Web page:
9. Resolution I of the Assembly of Garmont Relating to the Retirement of Adrian Temesch from the Office of the Grand Speaker Sponsored by Father Davide in the Year 1967 WHEREAS, Mister Adrian Temesch has served faithfully and in good standing as the Grand Speaker of the Assembly of Garmont for many years; WHEREAS, Mister Adrian Temesch was a key instrument in the officiating and managing of both elections and the regular process of the legislature, fulfilling both in an exemplary capacity; WHEREAS, Mister Adrian Temesch has provided admirable leadership and conduct, to be a model of all future Grand Speakers; RESOLVED, That in view of his dedication to our legislative and electoral institutions, We, the Assembly of Garmont, wish Mister Adrian Temesch a fine retirement and extend our congratulations and appreciations for the legacy that he has built while he has inhabited the office. @Kaii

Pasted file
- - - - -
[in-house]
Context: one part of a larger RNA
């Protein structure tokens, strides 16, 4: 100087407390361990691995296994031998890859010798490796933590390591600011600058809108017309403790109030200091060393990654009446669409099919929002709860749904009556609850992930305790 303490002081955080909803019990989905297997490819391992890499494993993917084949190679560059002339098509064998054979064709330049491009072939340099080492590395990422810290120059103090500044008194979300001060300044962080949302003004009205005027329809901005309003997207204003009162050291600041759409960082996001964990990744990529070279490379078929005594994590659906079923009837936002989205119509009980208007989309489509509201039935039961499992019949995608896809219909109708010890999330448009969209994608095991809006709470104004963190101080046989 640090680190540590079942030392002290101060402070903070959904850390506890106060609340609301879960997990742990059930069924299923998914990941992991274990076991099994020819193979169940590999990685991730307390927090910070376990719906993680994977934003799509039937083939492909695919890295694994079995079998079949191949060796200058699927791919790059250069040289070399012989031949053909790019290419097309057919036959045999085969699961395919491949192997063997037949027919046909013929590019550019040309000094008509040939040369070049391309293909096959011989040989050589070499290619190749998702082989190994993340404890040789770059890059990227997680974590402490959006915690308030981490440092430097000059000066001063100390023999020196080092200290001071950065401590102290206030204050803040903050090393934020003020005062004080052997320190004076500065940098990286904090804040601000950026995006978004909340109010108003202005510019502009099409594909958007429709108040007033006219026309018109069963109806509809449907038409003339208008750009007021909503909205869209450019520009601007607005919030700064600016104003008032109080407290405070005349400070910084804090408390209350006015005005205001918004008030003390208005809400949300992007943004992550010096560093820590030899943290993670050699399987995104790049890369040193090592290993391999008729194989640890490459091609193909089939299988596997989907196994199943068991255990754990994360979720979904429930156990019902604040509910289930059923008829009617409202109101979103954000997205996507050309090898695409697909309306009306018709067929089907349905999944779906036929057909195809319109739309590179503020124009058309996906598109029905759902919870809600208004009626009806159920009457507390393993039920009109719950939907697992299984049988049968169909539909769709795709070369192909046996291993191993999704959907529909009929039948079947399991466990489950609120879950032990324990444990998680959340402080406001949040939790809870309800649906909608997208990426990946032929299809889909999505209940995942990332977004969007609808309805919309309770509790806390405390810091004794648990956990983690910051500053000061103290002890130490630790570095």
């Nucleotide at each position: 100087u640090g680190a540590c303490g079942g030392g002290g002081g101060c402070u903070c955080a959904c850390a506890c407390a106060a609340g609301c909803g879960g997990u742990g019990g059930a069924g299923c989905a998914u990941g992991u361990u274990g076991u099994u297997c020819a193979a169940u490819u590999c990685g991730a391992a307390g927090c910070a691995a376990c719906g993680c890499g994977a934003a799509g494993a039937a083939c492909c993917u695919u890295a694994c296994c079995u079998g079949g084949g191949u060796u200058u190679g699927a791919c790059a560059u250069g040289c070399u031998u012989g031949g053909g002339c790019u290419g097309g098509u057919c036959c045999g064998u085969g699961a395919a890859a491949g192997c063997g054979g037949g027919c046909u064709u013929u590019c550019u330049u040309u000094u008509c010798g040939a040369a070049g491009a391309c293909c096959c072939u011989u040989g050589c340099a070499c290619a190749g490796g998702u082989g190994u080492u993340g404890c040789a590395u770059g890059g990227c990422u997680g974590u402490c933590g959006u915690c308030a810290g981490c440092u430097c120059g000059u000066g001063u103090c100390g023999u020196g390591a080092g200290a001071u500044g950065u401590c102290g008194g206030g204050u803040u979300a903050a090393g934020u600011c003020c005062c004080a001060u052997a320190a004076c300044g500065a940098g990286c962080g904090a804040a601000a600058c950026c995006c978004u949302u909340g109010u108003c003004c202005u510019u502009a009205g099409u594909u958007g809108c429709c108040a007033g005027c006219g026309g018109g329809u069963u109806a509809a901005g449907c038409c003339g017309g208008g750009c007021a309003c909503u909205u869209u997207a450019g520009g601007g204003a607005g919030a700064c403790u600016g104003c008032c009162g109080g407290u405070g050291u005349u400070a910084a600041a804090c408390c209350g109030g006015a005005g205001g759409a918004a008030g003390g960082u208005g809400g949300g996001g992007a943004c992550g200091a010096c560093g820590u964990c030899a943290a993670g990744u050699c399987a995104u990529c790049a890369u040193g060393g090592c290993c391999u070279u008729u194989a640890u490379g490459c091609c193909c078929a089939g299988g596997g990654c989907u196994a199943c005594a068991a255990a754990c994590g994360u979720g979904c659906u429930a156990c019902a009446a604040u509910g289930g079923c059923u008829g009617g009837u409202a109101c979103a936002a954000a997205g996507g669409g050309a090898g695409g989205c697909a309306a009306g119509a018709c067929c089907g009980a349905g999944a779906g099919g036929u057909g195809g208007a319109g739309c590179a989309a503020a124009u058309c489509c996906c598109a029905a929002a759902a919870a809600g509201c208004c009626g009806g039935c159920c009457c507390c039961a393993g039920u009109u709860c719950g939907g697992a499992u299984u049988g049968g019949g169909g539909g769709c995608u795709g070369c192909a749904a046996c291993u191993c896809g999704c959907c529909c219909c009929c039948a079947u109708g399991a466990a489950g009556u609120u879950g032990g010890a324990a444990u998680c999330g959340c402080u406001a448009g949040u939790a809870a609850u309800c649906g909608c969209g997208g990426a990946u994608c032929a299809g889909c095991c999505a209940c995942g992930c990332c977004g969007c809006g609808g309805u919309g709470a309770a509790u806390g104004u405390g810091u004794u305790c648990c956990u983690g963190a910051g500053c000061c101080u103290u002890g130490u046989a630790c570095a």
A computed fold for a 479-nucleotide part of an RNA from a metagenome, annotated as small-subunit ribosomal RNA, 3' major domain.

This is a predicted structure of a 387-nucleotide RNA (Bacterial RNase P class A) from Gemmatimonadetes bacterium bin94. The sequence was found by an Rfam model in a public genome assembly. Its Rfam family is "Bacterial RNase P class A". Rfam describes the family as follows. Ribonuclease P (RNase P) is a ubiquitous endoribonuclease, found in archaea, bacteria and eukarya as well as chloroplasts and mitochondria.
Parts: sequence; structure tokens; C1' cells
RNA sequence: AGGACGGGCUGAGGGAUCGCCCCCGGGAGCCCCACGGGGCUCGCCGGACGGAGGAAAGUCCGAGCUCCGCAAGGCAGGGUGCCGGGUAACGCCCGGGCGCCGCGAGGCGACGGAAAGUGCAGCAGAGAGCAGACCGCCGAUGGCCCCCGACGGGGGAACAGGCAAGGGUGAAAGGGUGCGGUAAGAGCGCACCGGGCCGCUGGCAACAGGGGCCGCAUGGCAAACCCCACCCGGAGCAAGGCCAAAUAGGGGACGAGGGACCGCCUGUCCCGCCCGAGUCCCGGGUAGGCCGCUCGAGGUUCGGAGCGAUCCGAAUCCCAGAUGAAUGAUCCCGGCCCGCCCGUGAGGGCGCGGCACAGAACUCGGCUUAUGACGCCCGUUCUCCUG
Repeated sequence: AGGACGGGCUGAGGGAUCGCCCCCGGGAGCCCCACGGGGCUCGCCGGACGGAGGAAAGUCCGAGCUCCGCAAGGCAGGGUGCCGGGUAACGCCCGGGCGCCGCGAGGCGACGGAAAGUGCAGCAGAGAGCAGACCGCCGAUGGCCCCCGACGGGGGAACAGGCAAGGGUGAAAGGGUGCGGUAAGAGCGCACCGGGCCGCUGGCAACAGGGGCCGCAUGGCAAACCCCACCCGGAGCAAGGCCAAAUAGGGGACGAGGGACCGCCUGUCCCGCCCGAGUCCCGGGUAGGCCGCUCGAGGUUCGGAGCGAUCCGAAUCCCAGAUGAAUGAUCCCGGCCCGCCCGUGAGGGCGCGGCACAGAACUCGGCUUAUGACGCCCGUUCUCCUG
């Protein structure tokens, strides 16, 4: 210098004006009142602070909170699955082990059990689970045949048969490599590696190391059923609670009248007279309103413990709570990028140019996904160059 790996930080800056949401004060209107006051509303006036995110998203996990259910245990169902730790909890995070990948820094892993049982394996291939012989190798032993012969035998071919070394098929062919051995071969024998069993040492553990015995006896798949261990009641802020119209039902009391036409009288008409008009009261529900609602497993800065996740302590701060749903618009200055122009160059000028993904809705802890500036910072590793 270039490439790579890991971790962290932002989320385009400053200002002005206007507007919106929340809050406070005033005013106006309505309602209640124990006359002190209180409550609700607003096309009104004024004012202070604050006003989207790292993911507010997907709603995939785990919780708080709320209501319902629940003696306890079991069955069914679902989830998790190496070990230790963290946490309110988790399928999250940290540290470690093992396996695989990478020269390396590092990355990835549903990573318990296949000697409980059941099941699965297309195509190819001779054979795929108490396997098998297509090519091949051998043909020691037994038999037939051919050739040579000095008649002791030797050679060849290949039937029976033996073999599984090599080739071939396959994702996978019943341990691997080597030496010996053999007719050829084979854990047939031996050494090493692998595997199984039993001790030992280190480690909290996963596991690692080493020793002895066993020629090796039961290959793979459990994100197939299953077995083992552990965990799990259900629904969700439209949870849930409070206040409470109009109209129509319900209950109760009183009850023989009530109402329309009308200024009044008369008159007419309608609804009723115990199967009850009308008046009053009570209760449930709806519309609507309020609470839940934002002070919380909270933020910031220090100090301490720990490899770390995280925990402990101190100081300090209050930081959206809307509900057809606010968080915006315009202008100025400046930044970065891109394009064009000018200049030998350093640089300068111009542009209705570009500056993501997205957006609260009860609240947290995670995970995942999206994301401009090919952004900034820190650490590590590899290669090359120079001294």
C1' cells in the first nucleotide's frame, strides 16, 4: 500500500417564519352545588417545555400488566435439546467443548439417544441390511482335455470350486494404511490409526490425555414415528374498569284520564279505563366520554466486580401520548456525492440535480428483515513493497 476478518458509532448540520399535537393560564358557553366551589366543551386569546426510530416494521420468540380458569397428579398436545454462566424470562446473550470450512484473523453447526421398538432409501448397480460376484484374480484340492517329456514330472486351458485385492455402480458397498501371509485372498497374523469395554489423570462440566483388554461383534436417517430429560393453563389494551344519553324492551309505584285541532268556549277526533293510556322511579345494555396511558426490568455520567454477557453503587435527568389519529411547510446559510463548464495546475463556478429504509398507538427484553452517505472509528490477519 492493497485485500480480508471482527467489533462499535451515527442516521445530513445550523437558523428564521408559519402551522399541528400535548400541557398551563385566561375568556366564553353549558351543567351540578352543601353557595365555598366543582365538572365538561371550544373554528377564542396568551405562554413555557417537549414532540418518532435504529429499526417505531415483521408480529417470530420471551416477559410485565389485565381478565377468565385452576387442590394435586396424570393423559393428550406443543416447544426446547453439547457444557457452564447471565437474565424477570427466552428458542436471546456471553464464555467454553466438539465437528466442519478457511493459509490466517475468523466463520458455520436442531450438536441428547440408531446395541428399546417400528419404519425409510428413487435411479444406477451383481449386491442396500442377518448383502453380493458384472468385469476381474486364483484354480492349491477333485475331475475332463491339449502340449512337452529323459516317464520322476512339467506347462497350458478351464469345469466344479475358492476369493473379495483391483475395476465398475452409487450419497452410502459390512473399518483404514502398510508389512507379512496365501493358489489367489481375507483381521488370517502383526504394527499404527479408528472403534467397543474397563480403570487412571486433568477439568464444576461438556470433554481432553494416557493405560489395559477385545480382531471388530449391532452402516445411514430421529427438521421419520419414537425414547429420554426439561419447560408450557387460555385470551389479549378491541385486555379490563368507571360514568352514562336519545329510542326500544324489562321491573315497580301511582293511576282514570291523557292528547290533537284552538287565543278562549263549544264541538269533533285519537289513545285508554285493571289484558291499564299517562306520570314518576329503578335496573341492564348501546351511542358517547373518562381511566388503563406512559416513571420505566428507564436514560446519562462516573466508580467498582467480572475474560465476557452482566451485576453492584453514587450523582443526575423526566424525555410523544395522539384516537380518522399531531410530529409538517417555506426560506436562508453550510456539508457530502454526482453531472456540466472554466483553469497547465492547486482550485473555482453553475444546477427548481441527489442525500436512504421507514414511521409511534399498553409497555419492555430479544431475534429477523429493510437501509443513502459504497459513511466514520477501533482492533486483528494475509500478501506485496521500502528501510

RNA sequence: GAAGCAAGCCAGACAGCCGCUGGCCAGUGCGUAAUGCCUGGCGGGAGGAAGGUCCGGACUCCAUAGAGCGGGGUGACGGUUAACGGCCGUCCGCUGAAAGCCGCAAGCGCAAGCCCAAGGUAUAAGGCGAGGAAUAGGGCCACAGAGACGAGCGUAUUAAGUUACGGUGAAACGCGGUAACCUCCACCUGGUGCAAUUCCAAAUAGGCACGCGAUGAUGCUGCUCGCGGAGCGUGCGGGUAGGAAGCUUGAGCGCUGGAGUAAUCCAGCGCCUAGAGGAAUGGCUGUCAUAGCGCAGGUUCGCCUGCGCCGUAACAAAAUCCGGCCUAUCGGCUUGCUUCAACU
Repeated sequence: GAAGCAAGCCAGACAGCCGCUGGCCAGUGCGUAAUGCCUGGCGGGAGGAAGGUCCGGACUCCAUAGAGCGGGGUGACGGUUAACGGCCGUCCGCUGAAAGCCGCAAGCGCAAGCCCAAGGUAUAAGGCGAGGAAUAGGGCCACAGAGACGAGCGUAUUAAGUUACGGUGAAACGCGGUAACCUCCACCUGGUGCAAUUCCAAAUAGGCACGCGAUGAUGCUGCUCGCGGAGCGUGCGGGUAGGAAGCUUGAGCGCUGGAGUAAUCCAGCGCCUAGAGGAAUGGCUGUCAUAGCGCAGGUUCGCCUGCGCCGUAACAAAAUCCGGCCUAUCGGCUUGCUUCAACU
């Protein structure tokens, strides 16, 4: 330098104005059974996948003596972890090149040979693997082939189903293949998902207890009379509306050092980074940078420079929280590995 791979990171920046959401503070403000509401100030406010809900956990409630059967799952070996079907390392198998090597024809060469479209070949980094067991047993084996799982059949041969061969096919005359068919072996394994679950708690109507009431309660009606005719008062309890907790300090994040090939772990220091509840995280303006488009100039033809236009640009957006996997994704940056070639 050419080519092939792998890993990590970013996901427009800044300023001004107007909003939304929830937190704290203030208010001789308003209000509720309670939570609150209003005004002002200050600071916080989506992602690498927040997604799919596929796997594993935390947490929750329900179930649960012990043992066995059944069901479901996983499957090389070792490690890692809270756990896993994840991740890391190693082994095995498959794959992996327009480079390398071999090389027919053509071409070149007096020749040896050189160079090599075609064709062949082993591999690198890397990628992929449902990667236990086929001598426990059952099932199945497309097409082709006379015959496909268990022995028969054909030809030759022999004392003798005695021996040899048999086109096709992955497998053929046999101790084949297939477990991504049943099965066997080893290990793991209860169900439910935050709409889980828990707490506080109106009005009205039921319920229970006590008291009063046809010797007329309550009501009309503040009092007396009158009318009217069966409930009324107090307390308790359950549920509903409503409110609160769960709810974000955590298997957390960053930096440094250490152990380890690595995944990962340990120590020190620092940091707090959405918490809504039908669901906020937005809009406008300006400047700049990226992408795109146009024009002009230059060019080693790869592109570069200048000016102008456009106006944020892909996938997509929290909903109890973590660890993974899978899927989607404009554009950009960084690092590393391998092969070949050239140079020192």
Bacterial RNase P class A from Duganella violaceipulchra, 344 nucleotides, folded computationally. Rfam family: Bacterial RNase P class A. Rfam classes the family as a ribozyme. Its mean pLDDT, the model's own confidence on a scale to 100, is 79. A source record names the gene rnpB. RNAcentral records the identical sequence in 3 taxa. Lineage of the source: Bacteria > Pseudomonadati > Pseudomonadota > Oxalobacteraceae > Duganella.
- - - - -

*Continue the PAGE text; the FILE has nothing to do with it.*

10. National Symbols Act Passed in the Assembly of Garmont in the year 1967 Issued and averred by Her Majesty Atstana de Regne Petrère 1967 PREAMBLE In maintaining a nation and cultural identity, symbols drawing upon our history are absolutely necessary to codify and promote. Given the propensity of our people to need to move continents every few generations, the physical history of our past homes are often lost, leaving us only with the written record, collective memory, and scant physical artifacts of the past. In establishing national symbols, we may point to a time and age that may be forgotten by the Petrans of the future, but lives eternally in our art and culture. Section I: On the national symbols of the Commonwealth of the Petra I) The national symbols of the Commonwealth of the Petra are as following; a) Motto - “Petra, Flowing Water! Ave! Ave!” b) Song - Petra, Flowing Water by Arnaud Halcourt c) Seal - Seal of the Commonwealth of the Petra d) Bird - Swan; as the most common inhabitant of the old River Petra e) Mammal - Mule; as the trusty steed of the original knights of the Round Circle as they traversed the Upper Petra f) Flower - Cornflowers; as the flower that bloomed most beautifully and elegantly during the first spring after the Petran Civil War, planted by Archduchess Renilde’s own hand g) Tree - Willow; as the tree which hunches by the banks of the river, providing shade for all those who traverse along it h) Hero - Dame Catherine Novellen of Furnestock; as one of the Republic’s founders and the guarantor of its security, stability, and prosperity through several decades i) Fish - Trout; in accordance with the Trout Vote Her Royal Majesty, Catherine I, By the Grace of GOD, Queen of the Commonwealth of the Petra, Marquise de Val d’Estenou, Countess of Temesch and Moere, Baroness of Garmont, Valfleur, Vallagne-en-Petra, Eagles Peak, Brasca, and of the Phoenixspire, Protector of the Meadows, Defender of Liberty